Aaron Burr, 1836, Parker George & Vanderlyn John, Print, Fenimore Art Museum, Cooperstown, New York. N0048.1983.
Aaron Burr was born in New Jersey in 1756. His grandfather was an influential preacher named Jonathan Edwards and his father was the president of what is now Princeton University. Burr was one year old when his father died and his mother died a year later, at which point he was raised by his grandparents who also both died within the year. He and his siblings were eventually taken in by their uncle in Philadelphia.
Burr enlisted in the Continental Army during the Revolutionary War, taking part in many expeditions and battles and eventually becoming a lieutenant colonel. At the battle of Monmouth in 1778 Burr suffered severe heat stroke and his health never recovered. He left the Army in 1779 and began practicing law in New York City, very near to where Alexander Hamilton established his law office. In fact, they often found themselves defending opposite sides of the same case.
In 1791, Burr ran for U.S. Senate from New York against the incumbent, Philip Schuyler, who was Alexander Hamilton’s father-in-law. He defeated Schuyler and served until 1797. His two runs for U.S. president in 1796 and 1800 were unsuccessful, although he became vice-president to Thomas Jefferson in 1800. (At the time, the runner-up in the race became the vice-president, differing from the current system wherein each candidate selects their own running mate). Jefferson greatly disliked Burr and removed him from his ticket in the 1804 election, at which point Burr ran for governor of New York and lost badly. He blamed Alexander Hamilton in part for launching a smear campaign against him, and eventually Burr challenged Hamilton to a duel after he refused to deny statements he made against Burr’s honor. Hamilton was subsequently killed. Burr was still vice president at this point and his murder charge was never tried.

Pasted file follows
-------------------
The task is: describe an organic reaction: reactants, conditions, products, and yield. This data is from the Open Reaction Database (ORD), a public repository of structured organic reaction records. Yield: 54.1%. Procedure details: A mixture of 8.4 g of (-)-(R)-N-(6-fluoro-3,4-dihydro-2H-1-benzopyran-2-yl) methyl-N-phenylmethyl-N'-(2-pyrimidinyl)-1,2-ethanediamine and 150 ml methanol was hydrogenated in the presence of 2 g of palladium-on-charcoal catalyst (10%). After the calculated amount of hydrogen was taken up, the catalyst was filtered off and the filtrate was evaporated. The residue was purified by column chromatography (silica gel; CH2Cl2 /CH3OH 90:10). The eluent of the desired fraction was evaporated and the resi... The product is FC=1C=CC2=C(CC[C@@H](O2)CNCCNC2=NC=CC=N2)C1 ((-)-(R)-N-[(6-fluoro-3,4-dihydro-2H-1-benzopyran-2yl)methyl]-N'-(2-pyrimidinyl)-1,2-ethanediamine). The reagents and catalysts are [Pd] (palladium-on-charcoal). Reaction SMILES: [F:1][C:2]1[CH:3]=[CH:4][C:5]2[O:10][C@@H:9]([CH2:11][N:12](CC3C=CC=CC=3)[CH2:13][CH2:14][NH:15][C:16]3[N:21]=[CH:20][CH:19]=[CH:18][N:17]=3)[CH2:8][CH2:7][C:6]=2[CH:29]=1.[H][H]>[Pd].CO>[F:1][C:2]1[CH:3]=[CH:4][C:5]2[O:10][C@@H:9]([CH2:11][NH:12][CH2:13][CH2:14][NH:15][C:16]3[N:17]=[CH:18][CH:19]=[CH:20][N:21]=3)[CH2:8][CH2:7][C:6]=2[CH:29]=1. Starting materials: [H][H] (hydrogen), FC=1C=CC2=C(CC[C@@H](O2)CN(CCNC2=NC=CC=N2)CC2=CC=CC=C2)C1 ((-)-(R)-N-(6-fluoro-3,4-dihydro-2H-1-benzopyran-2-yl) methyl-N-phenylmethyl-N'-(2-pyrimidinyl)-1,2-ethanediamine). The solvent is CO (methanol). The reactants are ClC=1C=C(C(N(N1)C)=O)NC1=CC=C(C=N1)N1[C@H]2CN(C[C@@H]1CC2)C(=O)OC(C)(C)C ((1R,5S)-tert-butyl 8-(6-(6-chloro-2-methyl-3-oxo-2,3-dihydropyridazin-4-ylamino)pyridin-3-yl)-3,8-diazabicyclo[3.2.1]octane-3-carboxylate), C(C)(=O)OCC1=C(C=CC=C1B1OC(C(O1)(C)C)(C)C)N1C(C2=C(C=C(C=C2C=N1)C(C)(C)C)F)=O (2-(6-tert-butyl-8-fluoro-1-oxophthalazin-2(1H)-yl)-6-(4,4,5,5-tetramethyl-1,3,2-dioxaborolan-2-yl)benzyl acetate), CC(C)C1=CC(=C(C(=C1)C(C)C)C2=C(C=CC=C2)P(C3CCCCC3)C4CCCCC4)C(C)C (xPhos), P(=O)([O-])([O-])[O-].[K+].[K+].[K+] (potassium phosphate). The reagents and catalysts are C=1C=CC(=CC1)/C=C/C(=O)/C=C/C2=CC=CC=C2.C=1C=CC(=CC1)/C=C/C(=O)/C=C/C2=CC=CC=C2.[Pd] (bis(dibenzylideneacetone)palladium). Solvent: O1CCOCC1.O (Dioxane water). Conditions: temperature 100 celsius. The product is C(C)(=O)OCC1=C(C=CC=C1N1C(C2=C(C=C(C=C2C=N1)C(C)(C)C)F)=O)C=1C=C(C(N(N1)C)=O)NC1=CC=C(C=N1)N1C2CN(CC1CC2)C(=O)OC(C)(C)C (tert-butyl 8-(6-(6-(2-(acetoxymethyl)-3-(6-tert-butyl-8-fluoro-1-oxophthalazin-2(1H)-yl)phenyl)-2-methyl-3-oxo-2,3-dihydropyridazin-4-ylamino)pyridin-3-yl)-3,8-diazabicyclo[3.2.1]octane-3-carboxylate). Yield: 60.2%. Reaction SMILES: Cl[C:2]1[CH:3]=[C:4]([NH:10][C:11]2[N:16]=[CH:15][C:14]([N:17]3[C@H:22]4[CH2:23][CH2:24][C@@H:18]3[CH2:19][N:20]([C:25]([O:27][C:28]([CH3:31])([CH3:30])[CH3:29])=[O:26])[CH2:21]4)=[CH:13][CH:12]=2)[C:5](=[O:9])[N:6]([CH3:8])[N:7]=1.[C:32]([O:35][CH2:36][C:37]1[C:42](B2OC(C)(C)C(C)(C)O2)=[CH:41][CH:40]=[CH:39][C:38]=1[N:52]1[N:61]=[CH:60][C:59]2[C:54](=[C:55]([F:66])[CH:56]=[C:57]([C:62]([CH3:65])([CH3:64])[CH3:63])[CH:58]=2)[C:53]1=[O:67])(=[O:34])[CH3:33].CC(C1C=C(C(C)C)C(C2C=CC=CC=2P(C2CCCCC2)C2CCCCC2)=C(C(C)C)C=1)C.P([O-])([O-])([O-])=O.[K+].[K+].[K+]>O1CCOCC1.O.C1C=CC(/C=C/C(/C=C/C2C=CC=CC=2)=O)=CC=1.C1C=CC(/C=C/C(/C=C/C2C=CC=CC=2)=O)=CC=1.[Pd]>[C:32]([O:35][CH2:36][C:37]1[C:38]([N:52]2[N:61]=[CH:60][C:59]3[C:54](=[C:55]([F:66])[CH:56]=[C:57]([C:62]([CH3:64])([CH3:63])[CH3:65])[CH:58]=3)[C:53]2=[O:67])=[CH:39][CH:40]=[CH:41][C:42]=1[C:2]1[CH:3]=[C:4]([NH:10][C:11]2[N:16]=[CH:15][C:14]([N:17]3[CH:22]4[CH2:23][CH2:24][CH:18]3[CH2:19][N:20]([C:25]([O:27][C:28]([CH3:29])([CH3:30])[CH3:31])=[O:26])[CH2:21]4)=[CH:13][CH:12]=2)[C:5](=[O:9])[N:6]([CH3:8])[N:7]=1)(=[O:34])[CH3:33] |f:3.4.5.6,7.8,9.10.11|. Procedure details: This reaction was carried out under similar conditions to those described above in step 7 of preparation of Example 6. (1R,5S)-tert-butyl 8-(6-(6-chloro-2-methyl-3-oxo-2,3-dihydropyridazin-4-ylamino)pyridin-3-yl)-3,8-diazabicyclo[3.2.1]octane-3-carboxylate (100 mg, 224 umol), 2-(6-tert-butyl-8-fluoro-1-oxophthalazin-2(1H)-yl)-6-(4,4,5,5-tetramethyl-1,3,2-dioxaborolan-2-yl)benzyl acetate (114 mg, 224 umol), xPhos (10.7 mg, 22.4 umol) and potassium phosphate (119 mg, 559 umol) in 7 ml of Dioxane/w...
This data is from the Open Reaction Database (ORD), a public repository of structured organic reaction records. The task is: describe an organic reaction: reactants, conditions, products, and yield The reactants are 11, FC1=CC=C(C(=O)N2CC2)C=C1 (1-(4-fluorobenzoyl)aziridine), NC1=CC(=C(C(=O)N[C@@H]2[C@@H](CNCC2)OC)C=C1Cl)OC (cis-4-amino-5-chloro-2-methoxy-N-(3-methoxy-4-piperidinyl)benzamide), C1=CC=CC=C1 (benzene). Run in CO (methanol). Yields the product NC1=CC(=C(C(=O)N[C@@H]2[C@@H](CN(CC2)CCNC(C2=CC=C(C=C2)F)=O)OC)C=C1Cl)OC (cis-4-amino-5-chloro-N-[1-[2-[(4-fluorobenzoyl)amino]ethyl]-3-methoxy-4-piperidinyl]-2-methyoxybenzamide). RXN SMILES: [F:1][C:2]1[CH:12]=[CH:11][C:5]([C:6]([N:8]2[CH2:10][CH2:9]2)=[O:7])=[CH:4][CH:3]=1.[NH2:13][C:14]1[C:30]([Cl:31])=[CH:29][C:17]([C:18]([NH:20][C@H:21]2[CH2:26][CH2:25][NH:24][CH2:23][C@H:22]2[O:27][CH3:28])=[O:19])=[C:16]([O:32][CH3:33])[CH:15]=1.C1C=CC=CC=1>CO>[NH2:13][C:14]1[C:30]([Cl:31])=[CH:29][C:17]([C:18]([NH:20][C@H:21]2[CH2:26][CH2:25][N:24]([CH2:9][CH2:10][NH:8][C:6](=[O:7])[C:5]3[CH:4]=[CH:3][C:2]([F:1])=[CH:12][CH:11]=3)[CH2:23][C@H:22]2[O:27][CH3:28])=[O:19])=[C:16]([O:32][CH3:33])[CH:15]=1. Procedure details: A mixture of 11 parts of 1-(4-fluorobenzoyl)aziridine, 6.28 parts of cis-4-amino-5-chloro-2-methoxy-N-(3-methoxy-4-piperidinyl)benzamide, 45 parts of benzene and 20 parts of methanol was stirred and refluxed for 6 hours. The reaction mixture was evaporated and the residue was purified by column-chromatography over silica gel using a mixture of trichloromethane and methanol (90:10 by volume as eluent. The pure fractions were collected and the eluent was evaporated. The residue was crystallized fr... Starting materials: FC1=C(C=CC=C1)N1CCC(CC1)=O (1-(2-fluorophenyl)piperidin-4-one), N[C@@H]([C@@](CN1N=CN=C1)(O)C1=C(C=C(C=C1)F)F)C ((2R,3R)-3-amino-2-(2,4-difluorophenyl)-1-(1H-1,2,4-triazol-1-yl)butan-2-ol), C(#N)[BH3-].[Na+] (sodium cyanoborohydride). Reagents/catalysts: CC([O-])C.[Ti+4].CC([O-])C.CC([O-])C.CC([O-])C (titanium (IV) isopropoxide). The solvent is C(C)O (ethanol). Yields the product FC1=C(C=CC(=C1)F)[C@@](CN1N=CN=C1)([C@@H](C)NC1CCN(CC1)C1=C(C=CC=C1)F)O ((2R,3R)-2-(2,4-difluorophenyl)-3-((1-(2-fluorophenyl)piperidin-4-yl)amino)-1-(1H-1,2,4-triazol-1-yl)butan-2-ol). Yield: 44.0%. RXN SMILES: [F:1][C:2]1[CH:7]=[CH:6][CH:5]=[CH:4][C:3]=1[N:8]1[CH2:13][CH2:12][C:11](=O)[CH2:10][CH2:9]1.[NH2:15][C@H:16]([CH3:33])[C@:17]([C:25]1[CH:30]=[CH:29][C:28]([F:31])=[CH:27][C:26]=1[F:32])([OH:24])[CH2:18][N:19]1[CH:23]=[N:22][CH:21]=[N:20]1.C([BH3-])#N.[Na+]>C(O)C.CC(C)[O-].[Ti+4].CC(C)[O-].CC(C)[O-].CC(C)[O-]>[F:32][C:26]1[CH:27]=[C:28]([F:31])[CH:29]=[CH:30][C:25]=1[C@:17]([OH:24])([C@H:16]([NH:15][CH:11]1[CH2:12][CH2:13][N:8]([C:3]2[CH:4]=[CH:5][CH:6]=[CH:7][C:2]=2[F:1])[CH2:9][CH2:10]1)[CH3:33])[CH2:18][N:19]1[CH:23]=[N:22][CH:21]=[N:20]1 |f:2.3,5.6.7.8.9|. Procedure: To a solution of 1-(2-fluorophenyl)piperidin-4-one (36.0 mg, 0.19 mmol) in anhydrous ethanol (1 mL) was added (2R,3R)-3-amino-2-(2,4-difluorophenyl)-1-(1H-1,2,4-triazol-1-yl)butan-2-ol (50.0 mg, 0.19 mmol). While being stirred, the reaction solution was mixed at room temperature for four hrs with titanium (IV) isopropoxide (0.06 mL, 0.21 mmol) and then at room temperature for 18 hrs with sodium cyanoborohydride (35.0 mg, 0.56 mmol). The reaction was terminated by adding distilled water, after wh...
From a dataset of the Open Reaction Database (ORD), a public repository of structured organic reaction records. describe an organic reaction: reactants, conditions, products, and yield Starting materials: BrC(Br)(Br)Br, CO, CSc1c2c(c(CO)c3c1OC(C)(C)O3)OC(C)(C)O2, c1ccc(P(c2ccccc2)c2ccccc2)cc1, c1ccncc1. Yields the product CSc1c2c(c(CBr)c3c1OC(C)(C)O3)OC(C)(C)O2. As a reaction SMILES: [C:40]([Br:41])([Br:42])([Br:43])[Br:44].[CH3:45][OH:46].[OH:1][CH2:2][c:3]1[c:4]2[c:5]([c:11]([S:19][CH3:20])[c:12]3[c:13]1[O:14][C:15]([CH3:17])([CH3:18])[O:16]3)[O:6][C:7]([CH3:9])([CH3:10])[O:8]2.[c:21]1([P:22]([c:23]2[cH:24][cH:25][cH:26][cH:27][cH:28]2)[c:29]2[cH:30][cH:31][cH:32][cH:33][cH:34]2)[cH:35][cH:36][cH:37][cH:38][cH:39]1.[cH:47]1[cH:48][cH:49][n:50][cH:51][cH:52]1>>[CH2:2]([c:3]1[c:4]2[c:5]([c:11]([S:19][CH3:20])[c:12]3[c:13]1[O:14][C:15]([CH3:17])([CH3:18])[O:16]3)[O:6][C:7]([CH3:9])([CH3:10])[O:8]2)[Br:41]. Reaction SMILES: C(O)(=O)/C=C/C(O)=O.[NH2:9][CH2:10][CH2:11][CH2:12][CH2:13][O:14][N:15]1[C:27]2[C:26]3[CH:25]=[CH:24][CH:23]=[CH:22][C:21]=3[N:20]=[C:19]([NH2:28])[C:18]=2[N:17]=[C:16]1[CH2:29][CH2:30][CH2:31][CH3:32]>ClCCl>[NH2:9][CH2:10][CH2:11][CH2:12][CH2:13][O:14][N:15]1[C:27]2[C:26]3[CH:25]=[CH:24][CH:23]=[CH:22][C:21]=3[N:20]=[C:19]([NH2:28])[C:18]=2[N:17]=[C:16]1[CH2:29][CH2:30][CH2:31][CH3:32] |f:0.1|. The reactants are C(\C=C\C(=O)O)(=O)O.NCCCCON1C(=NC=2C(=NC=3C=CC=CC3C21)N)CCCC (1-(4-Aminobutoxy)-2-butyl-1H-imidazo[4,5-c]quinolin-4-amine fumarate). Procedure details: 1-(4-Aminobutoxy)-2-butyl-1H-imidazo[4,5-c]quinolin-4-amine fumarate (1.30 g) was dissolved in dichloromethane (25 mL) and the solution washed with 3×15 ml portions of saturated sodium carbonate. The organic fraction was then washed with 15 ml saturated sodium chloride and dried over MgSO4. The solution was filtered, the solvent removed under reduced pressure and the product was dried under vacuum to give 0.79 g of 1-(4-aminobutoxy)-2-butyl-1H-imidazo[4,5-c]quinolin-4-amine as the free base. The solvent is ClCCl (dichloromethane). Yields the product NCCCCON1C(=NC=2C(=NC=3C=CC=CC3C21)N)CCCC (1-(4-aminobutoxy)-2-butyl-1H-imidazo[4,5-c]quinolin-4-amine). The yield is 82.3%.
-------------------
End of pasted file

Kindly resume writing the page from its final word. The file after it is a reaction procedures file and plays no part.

After the vice-presidency Burr traveled to the Louisiana territory and attempted to steal a large amount of land and establish himself as the ruler. Thomas Jefferson issued a warrant for his arrest declaring Burr a traitor, but in court he was acquitted of the charges due to lack of evidence. Burr escaped to England from 1808 to 1812, whereupon he returned to New York City to practice law again. He died in 1836 in relative obscurity.